'Don't be ridiculous. How do you know you don't like it unless you try?'
One of the best - at the time, worst - memories of my childhood is a fifteen course banquet in a crumbling French chateau at which, as a smallish boy, I was required to eat frogs legs, garlic snails, shaved truffle and foie gras, and a slab of clafoutis riddled with cherry stones. I have no idea what the meal cost or how my mother knew it was on offer, but I remember us being delivered through sun-lit French countryside, and persuading my sister to slide down a grass bank. (Into the moat.)
My relationship with my mother was non traditional. She found motherhood tiresome, and was driven by a need to keep moving and try things that were new. (She once persuaded my father to drive home from the Far East via Afghanistan because she was bored.) She also drank like a fish and had no trouble with us trying various wines and spirits so we would recognise the taste and be able to distinguish good from bad. There can't be many families where all three children have been stomach pumped by the age of ten.
Mostly she wanted us to ‘know things’. She taught me silver marks, how to tell Georgian glass from early Victorian, how to tell the quality of bone china by holding it up to the light, how to tell if supposedly antique ivory was real and whether a Regency table was original or had been restored. She explained that loving Limoges with its gilding and brightness was fine in a child but I'd grow out of it. And she made us eat.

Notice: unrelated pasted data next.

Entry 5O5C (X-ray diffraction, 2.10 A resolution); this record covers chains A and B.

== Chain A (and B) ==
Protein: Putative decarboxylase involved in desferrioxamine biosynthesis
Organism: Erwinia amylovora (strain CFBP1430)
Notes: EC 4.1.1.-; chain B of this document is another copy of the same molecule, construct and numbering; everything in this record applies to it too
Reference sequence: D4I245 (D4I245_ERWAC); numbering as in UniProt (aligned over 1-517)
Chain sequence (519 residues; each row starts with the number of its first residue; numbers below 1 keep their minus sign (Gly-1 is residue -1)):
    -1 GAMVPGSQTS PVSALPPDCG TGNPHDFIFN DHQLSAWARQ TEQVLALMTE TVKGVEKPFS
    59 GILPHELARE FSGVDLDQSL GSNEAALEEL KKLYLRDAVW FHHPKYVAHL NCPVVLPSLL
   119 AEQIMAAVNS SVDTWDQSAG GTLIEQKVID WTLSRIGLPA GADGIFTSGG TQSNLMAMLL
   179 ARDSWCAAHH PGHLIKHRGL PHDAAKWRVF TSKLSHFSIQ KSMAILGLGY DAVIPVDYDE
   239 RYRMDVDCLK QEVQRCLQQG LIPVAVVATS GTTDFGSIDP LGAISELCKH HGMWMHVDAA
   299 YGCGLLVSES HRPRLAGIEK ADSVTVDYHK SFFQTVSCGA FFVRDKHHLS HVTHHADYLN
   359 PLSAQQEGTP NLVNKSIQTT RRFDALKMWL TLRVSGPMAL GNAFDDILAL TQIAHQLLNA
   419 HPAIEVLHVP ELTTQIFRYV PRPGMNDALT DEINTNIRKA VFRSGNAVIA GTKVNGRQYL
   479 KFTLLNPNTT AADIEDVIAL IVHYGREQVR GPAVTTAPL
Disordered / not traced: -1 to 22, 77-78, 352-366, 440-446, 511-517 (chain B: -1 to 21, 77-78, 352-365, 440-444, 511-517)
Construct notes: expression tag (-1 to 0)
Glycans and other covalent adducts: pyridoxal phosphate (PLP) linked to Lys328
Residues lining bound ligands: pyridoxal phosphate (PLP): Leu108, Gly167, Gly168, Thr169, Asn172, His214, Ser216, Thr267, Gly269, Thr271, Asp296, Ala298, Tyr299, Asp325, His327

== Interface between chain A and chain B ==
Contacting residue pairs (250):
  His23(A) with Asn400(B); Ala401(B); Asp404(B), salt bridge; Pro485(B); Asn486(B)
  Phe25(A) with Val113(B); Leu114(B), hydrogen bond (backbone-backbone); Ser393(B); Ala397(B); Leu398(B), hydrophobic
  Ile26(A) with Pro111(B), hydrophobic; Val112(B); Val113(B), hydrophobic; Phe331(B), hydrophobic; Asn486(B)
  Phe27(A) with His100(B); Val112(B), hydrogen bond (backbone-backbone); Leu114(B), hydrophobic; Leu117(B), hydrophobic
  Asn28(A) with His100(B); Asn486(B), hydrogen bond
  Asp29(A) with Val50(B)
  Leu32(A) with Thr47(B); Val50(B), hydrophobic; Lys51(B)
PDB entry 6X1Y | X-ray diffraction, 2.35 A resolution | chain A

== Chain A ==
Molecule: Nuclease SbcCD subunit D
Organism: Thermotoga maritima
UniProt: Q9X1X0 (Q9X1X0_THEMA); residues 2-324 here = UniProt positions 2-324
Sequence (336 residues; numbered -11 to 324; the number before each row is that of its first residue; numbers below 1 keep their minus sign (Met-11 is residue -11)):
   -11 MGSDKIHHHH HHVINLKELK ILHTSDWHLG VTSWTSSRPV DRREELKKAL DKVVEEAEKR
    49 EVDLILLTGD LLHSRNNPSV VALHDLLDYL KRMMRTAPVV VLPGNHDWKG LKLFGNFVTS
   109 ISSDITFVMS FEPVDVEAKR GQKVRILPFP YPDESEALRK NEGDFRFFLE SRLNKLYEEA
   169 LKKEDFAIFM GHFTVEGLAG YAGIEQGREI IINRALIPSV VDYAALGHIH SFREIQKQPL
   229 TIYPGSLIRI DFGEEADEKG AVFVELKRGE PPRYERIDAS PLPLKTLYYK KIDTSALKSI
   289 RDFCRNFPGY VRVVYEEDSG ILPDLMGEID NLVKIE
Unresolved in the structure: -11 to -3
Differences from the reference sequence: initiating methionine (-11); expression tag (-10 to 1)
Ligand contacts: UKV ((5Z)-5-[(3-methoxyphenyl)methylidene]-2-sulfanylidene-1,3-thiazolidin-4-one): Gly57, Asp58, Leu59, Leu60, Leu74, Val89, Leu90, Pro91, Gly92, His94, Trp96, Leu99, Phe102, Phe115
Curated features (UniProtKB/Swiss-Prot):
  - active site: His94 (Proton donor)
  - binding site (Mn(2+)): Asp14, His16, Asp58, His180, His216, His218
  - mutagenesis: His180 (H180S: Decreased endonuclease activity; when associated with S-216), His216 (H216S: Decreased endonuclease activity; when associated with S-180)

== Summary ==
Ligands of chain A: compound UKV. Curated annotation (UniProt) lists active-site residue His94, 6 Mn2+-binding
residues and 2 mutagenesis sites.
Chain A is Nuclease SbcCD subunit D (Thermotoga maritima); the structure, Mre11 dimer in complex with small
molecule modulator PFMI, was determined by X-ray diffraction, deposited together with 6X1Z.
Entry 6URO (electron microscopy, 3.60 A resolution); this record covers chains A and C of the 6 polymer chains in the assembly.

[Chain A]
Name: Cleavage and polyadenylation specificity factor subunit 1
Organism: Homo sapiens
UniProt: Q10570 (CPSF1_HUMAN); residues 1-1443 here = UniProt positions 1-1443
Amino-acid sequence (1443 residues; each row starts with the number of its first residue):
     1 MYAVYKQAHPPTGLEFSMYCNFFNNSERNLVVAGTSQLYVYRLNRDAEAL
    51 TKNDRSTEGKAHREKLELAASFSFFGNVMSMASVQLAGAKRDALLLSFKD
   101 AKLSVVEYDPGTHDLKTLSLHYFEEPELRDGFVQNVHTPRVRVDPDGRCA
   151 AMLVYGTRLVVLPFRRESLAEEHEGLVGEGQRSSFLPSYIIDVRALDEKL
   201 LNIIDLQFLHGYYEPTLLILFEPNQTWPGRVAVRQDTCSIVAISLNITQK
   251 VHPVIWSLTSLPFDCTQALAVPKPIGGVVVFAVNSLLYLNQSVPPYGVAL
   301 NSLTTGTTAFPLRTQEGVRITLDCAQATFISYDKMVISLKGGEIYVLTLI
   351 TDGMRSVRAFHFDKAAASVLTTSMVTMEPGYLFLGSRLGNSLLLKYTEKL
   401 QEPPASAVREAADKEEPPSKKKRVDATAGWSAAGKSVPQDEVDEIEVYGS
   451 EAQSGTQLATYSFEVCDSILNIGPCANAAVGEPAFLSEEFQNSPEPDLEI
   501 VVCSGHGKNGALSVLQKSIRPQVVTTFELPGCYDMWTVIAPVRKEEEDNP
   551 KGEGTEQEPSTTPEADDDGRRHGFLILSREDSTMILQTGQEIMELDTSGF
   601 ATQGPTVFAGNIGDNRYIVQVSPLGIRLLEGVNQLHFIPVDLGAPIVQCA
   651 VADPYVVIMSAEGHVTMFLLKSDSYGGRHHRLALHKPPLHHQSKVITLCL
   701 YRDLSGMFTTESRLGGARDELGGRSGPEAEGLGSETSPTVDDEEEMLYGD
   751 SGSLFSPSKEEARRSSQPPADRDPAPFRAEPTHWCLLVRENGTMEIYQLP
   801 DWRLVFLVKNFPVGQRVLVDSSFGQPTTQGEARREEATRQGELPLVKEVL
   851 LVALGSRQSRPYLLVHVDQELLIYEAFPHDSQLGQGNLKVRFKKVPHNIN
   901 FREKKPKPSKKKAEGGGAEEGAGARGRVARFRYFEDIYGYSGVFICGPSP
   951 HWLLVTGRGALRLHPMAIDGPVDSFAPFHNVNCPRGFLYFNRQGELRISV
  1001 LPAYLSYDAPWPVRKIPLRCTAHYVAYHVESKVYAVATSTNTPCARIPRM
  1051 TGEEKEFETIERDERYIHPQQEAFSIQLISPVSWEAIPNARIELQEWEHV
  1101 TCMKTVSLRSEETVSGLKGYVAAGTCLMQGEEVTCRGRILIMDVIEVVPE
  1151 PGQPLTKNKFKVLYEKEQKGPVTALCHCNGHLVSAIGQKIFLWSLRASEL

Roquefort as well as cheddar, quail as well as chicken, blood sausage as well as Walls. She fed us thousand year old eggs (actually 40 days and soaked in horse urine), and told me once I’d just eaten dog. She couldn't cook to save her life and regarded my forays into the kitchen with amusement, bemusement and occasional contempt, as if cooking should be left to those professionally trained. She would, however, happily taste anything and was ruthlessly determined we do the same.
(Family life was made easier by an aunt who renegotiated the food rules to the point that a hated taste or texture such as tapioca or aspic could be dismissed after one mouthful, new foods we genuinely disliked, asparagus and offal, after two, while tastes or textures we were simply uncertain about had to be finished. A better set than in my wife's childhood. Forced at an early age to remain at the table until she finished a gristly sausage, she vomited immediately afterwards, because a vegetarian as soon as she was old enough to get away with it, and still refuses to have sausage in the house.)
We ate our way round the world. Snake and who knows what cooked over converted oil drums at roadside stalls in the Far East, whale, fermented herring and reindeer in Scandinavia, frogs and snails and wild boar in France, rabbit stew, with the rabbits killed at our table, in Sicily. My sister, aged four, was appalled. At seven I simply wanted to watch them skinned. Later, I scored points for returning to school with a tin of ants in chocolate. It was a strange and nowadays impossible childhood, with little mothering and an emphasis on knowing the capitals of the world, the ten longest rivers and the wine districts of Germany and France. What we shared were not emotions but adventures, markets, tastes and a willingness to try the new.
There was always a landmark to see, another thing to eat, somewhere else we should be. The 'not another bloody chateau' of the title was my comment, aged about nine, on being bundled into the car to go to the crumbling country house where we were to eat the fifteen course meal. Afterwards, exhausted, and feeling sick, we, the children, reluctantly agreed that it was probably worth it.
Looking back I'm sure it was.